We all know that colour is an integral part of brand recognition. CocaCola is red, Cadbury is purple. These colours are trademarked and can sometimes stand in for the brands themselves.
Now imagine you're at the grocery store and you see a range of Cadbury bars. One of them stands out – maybe the background is a slightly lighter shade of purple, or the featured logo is 20% larger. How would you feel about the brand?
Any small variation in colour or design will stand out on the supermarket shelf.
Consumers are attracted to consistency, and any small variation in colour or design will stand out and can hurt purchasing behaviour. Consistent colour and design are critical to maintaining the right perception of your product.
The challenge with consistency...
Consistency is a challenge for any company with multiple products or SKUs. The main culprit is that variations are virtually unnoticeable when viewing products in isolation.
Unfortunately, it’s common to miss inconsistencies until the products are on the shelf next to each other. By that point, the costs of fixing issues are considerably higher than they would have been to adjust during the design stage.
When it comes to design, most consistency problems stem from the packaging brief or guidelines. All too often the document is incomplete or doesn't consider the different packaging formats. Sometimes the instructions are incorrectly interpreted and applied, resulting in a logo or text placement that is visibly off when viewed alongside the rest of the product range.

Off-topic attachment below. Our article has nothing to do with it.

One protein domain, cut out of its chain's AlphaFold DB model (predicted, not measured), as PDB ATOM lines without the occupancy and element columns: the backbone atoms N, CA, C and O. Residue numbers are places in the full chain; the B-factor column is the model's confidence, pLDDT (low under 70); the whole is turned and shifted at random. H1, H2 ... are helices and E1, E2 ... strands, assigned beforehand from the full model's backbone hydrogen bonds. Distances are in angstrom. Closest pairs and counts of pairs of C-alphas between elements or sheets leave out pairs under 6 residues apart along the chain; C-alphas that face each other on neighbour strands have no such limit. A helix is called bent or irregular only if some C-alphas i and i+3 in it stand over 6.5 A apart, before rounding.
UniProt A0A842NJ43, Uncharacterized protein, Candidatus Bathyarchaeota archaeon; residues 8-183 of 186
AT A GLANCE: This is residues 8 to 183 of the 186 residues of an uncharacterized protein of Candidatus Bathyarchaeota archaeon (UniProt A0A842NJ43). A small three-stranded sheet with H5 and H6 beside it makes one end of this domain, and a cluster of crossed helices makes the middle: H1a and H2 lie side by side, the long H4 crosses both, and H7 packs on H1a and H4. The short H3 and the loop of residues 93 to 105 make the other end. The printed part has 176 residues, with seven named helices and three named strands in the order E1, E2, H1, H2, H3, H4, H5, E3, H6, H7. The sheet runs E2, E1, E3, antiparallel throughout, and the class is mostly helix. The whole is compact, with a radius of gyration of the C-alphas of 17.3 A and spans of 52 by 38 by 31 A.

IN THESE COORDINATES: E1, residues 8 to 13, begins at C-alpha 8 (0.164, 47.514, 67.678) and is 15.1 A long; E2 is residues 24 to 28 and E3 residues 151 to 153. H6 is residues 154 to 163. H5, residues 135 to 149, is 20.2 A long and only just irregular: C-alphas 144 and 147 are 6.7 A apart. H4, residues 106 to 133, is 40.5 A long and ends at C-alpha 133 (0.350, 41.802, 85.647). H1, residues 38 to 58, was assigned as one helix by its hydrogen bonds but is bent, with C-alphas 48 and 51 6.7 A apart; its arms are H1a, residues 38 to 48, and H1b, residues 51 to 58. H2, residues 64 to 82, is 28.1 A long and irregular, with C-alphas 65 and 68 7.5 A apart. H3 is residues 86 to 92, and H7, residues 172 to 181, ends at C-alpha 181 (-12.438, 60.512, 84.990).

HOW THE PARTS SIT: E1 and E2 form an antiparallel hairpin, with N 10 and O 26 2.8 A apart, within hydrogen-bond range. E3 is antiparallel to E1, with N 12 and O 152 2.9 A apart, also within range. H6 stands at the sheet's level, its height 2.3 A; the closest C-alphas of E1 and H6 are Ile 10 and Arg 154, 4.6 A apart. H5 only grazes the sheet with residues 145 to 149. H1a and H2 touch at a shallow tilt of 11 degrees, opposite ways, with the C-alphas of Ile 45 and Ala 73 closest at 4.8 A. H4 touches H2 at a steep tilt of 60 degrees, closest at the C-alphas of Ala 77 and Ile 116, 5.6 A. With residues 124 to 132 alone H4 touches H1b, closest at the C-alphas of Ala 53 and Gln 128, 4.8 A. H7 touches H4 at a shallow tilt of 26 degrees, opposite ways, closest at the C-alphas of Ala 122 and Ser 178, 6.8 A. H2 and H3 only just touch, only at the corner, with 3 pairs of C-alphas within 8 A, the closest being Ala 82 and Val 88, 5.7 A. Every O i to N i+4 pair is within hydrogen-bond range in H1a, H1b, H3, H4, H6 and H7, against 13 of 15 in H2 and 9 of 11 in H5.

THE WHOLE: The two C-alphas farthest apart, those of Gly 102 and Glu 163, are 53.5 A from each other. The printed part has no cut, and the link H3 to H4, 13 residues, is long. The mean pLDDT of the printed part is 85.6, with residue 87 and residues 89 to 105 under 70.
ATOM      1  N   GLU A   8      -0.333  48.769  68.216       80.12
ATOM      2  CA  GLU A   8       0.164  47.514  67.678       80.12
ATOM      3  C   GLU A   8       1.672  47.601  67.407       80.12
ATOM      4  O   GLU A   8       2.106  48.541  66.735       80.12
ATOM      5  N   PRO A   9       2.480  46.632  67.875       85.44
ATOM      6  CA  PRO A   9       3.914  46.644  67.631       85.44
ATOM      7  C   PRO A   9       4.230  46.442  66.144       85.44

Getting consistent colour across multiple products is even more of a challenge, especially when you’re dealing with different printing materials, methods, print presses and suppliers. You could have the identical file printed on two separate print presses, and the result can be two shades off!
Given all the variables, we’ve put together these six techniques to ensure your products maintain brand and colour consistency.
Here are our 6 essential techniques to achieve design and colour consistency across your product range.
Technique # 1
Start with a complete brief and collect existing assets.
Chances are this won't be the last packaging design project you do for your brand. Time to pull together the packaging guidelines!
Make sure to figure out the exact packaging requirements before briefing your design or rollout agency, and consider the appearance of all related products. Be sure to include information about how to incorporate each of the critical elements of the branding into the design.
Here’s a list of basic aspects to consider. Your project might have unique elements of its own.
For more information on what to include in a packaging design brief, take a look at our comprehensive guide to the packaging design to print process.
Technique # 2
Devise a colour strategy.
Planning out your colour strategy from the beginning is a great way to ensure colour consistency and ensure there are no variations in colour or surprises when you get to print.
A great way to do this is to involve your printing partner in the pre-production meetings with your design agency. They should be able to advise you on the best colour strategy to get a consistent result across different printing materials, packaging formats, and print presses.